Published On: Tue, Apr 17th, 2018

Cherokee musical theater to present “Shrek: The Musical” and more in May

BE OUR GUEST: Jake Sneed, a junior at Cherokee High School, plays Cogsworth in the school’s production of the musical “Beauty and the Beast” last spring. The school will produce “Shrek: The Musical” on May 10-13 in the Chief Joyce Dugan Cultural Arts Program. (SCOTT MCKIE B.P./One Feather)

 

By SCOTT MCKIE B.P.

ONE FEATHER STAFF

 

The Cherokee High School musical theater and choral programs have four events set in May including the school’s third-ever musical and first-ever senior recitals.  All of the events will be held in the Chief Joyce Dugan Cultural Arts Center.

Starting the month off will be a five-show production of “Shrek: The Musical” from May 10-13 with the following schedule: Thursday, May 10 at 7pm; Friday, May 11 at 7pm; Saturday, May 12 at 2pm and 7pm; and Sunday, May 13 at 2pm.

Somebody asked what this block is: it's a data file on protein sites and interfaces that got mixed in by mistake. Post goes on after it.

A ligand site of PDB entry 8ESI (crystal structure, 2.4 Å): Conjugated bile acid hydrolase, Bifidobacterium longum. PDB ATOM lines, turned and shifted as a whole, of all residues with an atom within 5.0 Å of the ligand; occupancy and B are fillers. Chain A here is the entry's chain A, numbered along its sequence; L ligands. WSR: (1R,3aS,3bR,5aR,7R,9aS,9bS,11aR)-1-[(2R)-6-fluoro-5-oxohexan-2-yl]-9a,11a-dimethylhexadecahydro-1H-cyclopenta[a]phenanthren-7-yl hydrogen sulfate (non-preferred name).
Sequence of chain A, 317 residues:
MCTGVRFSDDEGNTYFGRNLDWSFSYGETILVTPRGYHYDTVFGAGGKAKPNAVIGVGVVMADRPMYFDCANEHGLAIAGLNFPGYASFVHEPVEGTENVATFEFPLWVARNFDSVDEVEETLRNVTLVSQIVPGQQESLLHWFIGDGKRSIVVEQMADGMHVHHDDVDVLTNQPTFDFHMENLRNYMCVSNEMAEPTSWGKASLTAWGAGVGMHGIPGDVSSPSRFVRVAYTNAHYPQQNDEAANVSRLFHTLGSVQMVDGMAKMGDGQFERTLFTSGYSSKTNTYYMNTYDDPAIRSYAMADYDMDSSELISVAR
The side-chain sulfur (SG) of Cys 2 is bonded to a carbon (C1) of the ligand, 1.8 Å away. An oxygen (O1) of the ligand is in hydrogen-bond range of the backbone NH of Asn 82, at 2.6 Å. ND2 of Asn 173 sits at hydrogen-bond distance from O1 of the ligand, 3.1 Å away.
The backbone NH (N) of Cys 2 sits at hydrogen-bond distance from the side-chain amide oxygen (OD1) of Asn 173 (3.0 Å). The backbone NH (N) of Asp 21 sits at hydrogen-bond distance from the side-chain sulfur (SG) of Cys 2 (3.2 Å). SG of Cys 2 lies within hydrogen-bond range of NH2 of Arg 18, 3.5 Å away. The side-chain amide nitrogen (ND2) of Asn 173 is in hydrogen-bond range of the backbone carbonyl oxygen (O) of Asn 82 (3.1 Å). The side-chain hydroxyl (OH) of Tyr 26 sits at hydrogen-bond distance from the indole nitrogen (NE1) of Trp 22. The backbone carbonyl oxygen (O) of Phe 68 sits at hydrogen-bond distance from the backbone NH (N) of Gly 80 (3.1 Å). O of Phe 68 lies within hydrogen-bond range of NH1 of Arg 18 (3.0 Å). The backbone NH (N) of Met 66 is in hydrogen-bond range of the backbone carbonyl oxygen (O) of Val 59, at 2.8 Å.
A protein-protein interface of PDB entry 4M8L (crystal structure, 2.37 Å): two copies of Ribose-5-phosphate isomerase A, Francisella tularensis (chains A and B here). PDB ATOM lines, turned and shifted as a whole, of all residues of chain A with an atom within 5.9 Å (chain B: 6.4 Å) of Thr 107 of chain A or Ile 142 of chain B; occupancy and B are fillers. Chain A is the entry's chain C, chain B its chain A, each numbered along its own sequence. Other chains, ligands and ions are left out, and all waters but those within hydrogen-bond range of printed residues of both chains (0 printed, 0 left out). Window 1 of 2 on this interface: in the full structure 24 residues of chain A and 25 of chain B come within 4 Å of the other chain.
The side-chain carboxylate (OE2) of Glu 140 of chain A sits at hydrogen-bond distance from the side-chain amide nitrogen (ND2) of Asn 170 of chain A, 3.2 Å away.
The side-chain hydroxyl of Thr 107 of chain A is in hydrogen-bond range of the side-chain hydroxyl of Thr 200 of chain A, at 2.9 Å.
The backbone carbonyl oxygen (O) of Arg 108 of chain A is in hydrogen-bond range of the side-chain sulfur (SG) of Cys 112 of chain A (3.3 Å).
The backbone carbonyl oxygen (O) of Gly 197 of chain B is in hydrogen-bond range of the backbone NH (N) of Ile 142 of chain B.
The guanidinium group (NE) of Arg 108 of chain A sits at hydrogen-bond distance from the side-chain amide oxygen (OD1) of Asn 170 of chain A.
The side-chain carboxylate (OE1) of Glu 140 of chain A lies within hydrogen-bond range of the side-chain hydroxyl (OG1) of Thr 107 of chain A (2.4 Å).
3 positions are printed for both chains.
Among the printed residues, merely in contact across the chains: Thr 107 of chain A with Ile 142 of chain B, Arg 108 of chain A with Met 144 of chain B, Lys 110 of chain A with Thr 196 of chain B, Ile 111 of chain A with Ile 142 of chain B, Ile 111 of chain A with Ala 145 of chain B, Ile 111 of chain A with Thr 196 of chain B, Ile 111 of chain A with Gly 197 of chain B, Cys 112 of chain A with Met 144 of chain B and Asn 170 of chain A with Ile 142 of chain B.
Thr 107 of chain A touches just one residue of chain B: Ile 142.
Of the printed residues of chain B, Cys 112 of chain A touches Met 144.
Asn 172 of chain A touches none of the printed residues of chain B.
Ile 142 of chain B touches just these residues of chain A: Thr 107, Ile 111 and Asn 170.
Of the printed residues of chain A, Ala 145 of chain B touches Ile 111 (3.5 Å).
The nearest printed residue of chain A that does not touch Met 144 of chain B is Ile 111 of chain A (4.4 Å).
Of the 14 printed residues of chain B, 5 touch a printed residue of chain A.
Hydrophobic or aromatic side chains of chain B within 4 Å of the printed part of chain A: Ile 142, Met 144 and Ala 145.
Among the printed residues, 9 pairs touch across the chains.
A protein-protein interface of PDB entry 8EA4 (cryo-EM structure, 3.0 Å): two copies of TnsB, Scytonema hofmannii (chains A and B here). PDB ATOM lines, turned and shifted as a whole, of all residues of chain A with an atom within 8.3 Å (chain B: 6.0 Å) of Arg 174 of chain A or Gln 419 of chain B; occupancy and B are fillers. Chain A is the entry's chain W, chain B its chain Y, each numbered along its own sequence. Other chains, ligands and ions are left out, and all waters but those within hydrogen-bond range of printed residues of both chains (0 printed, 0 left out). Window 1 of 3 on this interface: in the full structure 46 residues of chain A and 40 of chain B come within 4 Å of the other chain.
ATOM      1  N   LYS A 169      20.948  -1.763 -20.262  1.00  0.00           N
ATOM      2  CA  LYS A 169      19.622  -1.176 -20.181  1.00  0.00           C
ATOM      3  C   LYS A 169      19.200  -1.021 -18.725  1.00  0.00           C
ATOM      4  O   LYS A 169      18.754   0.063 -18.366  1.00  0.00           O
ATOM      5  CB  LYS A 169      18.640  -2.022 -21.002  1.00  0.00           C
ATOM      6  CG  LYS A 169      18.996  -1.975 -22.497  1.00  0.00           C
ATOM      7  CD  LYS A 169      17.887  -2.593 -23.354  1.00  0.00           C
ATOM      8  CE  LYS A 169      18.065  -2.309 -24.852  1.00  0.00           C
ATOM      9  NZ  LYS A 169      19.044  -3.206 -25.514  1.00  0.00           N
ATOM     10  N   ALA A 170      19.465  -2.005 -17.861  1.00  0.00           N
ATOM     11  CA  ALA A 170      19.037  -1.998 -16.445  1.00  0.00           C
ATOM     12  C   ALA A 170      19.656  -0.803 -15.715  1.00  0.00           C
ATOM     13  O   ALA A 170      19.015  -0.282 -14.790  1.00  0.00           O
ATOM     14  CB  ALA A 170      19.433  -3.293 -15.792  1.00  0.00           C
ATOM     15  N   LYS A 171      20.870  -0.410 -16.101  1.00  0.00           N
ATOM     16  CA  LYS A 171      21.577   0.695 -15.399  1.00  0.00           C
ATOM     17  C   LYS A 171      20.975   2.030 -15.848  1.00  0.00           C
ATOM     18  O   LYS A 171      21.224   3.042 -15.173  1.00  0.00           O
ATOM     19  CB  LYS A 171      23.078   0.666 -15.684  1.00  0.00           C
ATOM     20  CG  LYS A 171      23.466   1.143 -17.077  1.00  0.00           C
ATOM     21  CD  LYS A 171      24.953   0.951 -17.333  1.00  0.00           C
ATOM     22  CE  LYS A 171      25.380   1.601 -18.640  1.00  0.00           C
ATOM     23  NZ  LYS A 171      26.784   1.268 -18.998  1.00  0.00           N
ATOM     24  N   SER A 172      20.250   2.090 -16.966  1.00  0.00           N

A free piano recital will be held on Wednesday, May 23 at 1:30pm.  The following night, Thursday, May 24 at 7pm, will be a show entitled “Miscast” which will feature students performing songs that they would not normally, or never, be cast to sing.

The following week, on Tuesday, May 29 at 7pm, will be a senior recital featuring performances by Eason Esquivel, Brennen Foerst, Chance Bryant, and a film by Matthew Climbingbear.

All shows will be $5 per person with the exception of the piano recital which is free.